It seems a demographic crunch is decimating the suburban mythos of independent living. It seems that the ‘burbs, with their car-dominated infrastructure is running into a massive shortfall in terms of getting the mobility challenged around. I know, why is a bike blog interested in this? Because one of the major problems with North American transit infrastructure has been its single-mode orientation – to the exclusion of public transit and bicycle infrastrucutres just to name two. For many a bicycle is not an option and I’m not going to suggest pedal cabs as a solution (well not this week at any rate). Frankly I don’t care if you walk, run, pogo-stick, etc all the way to the local library. Multi-modal transit (or just plain “getting around without a car” to us mere mortals) is increasingly demonstrating its relevance. But what is interesting  is that the North American suburb is once again facing increasing pressure to transform or die. This is the reason why I’m interested in it. If suburban models of dealing with transportation and community design are changing then how  they adapt is as important as what they choose to adopt as appropriate adaptation.  Which brings us to this whopper of a demographic red-flag:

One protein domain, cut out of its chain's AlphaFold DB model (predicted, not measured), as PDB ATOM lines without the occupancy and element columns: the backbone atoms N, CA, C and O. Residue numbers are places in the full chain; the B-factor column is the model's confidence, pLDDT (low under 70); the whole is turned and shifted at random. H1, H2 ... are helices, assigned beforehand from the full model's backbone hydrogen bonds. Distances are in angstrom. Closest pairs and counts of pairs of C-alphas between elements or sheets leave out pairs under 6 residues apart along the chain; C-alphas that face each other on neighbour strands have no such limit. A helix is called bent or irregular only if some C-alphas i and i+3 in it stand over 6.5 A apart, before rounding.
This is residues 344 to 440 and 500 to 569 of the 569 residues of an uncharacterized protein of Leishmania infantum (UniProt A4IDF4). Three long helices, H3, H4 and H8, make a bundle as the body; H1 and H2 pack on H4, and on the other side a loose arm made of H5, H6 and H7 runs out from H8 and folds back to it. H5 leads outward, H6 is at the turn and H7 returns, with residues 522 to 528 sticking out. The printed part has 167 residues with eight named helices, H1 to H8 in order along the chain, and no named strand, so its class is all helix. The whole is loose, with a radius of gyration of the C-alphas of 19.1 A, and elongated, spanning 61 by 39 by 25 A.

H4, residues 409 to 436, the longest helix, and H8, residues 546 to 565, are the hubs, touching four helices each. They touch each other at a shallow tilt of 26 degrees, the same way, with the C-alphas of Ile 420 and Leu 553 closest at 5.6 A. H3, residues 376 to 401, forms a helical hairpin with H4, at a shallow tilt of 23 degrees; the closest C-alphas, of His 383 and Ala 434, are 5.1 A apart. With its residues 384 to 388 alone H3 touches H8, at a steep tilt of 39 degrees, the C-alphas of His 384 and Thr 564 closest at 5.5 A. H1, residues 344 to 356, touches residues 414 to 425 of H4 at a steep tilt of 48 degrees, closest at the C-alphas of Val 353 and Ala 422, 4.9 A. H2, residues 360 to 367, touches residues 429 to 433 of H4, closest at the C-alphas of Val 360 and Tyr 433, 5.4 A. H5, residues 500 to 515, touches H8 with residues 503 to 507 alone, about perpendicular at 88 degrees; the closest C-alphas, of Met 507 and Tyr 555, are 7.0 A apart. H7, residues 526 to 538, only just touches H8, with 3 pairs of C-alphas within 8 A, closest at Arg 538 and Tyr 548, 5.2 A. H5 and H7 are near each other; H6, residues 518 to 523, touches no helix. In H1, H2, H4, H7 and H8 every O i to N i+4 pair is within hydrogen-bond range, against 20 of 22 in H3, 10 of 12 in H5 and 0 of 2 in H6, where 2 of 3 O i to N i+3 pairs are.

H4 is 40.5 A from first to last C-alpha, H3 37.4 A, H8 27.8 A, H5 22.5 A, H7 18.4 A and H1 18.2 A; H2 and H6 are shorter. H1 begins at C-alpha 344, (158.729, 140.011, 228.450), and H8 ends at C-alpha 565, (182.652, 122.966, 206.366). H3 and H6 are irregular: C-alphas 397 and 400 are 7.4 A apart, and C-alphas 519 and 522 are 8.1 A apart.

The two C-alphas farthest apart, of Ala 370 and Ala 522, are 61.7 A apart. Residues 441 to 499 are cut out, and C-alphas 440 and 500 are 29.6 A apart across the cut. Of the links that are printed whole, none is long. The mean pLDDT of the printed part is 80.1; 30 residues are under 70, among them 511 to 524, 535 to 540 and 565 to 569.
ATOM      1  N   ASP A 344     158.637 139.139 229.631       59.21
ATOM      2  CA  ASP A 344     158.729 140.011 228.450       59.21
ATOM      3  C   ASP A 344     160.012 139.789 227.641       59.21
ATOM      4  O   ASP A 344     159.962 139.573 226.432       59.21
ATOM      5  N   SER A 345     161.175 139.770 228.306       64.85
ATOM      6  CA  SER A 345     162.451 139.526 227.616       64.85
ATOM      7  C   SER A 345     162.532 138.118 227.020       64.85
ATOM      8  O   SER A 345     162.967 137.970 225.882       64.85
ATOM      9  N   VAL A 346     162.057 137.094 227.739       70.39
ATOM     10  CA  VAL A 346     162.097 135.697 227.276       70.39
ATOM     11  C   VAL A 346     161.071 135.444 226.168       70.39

40% of Americans who rely on public transit live in rural areas and small towns. And those folks—which include large numbers of elderly, disabled, and low income riders—typically have very few options for getting around.



40% of Americans Who Rely on Public Transit Live in Rural Areas : TreeHugger